In a new study, researchers have found that the potato, primarily known as a starchy vegetable, can be a source of high-quality protein that helps to maintain muscle.
The findings highlight the potential benefits of what is considered a non-traditional source of protein, particularly as dietary trends change, and worldwide demand has increased for plant-based alternatives to animal-derived sources.
The research was conducted by a team from McMaster University.
While the amount of protein found in a potato is small, the team grew lots of potatoes and the protein, when isolated, can provide some measurable benefits.
The researchers recruited young women in their early twenties who consumed diets containing protein at the recommended dietary allowance (RDA) of 0.8 grams of protein/ per kilogram of weight/day, which would be approximately 60g of protein for the average woman or 70g for the average man.
One group of participants consumed additional potato protein isolate—in the form of a pudding—doubling their intake of the RDA to 1.6g/kg/d. Another group received a placebo.
The researchers found the women who consumed the additional potato protein increased the rate at which their muscles made new protein, while the placebo group did not.
The findings show the recommended daily allowance is inadequate to support the maintenance of muscle in these young women.
Perhaps more interesting is that a form of plant-derived protein, which has generally been thought to be of lower quality than animal-derived protein, can have such a beneficial effect.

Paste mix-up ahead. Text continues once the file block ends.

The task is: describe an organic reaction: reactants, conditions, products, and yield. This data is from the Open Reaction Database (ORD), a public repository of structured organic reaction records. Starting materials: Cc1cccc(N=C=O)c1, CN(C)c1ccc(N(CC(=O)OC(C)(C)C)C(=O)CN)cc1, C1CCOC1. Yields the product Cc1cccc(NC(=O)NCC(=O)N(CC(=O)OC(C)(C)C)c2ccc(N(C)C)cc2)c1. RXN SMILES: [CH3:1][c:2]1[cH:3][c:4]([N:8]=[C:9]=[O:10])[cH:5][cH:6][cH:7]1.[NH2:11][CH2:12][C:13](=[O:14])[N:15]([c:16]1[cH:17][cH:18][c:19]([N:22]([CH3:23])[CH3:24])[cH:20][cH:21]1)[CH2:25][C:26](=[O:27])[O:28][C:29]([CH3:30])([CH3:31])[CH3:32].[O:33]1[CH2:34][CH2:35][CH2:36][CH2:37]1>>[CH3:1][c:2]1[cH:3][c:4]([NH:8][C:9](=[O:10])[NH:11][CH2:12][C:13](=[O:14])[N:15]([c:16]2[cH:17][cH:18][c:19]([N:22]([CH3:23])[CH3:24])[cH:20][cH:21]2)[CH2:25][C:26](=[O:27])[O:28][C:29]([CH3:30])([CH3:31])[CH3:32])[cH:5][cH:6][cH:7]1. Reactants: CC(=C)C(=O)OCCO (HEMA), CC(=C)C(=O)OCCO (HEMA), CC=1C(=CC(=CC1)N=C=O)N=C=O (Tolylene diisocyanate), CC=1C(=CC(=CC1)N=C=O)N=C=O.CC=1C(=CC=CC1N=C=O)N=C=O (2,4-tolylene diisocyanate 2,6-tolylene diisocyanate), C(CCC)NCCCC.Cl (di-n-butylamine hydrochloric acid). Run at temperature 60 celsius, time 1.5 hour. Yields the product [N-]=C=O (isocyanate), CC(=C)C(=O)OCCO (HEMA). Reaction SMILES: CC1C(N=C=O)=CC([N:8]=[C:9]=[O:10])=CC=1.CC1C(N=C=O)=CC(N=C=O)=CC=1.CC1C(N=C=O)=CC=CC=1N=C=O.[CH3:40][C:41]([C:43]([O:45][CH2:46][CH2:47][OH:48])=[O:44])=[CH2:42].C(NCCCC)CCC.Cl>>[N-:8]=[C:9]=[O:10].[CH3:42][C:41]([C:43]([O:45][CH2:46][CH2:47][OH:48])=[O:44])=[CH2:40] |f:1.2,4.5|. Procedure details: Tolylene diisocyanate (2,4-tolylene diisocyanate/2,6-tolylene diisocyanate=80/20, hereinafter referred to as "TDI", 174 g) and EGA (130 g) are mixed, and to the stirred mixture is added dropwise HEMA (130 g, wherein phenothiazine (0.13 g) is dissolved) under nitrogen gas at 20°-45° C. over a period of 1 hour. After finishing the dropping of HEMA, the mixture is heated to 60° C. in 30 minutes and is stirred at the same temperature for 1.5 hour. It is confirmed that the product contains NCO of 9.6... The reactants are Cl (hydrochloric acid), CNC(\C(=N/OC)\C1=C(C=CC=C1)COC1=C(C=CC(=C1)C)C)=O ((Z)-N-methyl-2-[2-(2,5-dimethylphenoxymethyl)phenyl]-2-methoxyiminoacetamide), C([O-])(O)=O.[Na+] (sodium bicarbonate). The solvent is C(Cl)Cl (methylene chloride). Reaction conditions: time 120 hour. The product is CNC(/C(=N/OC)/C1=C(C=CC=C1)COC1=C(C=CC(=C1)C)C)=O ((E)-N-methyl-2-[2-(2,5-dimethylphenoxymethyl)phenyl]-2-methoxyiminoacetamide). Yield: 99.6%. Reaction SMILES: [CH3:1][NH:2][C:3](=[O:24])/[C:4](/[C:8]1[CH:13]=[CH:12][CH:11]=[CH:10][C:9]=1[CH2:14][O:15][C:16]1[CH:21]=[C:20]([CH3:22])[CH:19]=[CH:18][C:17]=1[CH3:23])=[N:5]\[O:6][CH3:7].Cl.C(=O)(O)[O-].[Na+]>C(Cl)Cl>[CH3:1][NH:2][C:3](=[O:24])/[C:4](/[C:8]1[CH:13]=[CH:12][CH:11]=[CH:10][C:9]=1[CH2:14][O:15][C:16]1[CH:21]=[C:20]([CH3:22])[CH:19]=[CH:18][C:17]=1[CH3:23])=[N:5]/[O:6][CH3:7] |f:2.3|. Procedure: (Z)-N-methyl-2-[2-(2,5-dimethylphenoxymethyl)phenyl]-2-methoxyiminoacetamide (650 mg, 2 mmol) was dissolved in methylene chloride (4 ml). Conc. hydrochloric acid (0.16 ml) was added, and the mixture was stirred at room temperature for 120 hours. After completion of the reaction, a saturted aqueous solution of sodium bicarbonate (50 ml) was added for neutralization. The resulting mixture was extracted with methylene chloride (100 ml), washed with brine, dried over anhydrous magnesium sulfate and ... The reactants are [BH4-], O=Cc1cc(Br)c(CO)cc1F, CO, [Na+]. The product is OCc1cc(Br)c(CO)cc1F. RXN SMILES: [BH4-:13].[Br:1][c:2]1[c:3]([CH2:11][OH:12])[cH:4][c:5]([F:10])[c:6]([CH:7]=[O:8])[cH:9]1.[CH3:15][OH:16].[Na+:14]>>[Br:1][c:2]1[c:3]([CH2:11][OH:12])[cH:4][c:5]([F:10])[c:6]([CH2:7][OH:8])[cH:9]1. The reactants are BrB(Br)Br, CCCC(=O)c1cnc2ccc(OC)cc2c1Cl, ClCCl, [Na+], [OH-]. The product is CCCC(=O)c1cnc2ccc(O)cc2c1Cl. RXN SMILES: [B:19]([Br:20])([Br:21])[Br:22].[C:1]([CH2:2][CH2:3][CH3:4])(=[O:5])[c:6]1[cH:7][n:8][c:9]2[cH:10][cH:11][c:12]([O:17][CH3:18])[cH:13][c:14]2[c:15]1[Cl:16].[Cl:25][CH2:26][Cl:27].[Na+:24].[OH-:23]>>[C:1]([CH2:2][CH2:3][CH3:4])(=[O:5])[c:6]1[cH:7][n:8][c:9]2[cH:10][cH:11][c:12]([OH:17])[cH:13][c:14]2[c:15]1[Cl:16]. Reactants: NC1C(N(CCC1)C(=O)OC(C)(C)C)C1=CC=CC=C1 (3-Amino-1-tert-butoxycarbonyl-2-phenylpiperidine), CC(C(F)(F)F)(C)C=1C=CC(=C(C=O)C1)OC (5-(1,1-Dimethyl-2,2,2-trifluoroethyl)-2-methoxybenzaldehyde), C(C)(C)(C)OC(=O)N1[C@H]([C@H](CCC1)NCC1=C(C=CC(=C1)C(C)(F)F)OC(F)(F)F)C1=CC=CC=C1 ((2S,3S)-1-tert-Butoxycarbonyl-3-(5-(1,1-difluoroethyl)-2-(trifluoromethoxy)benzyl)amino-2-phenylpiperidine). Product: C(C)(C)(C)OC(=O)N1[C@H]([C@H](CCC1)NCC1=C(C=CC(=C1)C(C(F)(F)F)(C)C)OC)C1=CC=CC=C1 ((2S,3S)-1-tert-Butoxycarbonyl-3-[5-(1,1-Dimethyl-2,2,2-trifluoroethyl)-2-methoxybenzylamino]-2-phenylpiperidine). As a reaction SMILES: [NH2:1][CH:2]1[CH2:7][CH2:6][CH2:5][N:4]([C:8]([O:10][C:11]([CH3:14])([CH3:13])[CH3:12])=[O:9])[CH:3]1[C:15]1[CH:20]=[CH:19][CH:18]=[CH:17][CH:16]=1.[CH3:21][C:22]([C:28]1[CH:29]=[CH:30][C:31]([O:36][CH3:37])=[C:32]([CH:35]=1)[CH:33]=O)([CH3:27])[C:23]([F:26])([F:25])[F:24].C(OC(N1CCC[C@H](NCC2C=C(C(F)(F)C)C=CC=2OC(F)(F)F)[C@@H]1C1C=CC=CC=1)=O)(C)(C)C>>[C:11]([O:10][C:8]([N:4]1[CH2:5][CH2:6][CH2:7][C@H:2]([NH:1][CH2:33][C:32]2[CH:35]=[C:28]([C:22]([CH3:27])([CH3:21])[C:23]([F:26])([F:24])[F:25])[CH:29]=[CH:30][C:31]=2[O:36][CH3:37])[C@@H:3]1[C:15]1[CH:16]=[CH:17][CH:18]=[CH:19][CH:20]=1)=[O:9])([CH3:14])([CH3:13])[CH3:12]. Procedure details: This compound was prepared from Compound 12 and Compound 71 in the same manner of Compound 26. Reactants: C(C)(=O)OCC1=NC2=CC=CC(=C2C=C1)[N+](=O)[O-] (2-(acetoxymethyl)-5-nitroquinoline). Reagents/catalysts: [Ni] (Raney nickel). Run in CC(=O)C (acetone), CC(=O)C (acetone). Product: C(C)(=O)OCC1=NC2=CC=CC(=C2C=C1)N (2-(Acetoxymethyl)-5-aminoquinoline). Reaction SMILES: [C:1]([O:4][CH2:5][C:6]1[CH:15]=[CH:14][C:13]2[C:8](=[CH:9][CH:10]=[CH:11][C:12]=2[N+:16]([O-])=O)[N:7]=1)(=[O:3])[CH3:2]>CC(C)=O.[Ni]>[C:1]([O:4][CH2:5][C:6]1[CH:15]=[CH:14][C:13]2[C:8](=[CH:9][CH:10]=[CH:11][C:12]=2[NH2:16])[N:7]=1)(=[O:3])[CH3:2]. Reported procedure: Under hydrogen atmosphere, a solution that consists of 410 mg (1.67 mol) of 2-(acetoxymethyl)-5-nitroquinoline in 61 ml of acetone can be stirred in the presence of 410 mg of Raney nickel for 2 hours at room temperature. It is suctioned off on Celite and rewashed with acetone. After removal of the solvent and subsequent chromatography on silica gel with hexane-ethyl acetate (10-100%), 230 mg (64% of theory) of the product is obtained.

To study the impact of weightlifting, the research team then instructed both groups of women to exercise only one of their legs.
In the leg the women exercised, the scientists did not find any extra benefits from potato protein.
This means exercise is just such a more potent stimulus for making new muscle proteins compared to potatoes.
The demand for protein has risen dramatically to meet the increased demands from the rising global population and plant-based proteins could fill that gap.
This study provides evidence that the quality of proteins from plants can support muscle.
The lead author of the study is Sara Oikawa, a former graduate student in the Department of Kinesiology at McMaster.
The study is published in the journal Nutrients.
Copyright © 2020 Knowridge Science Report. All rights reserved.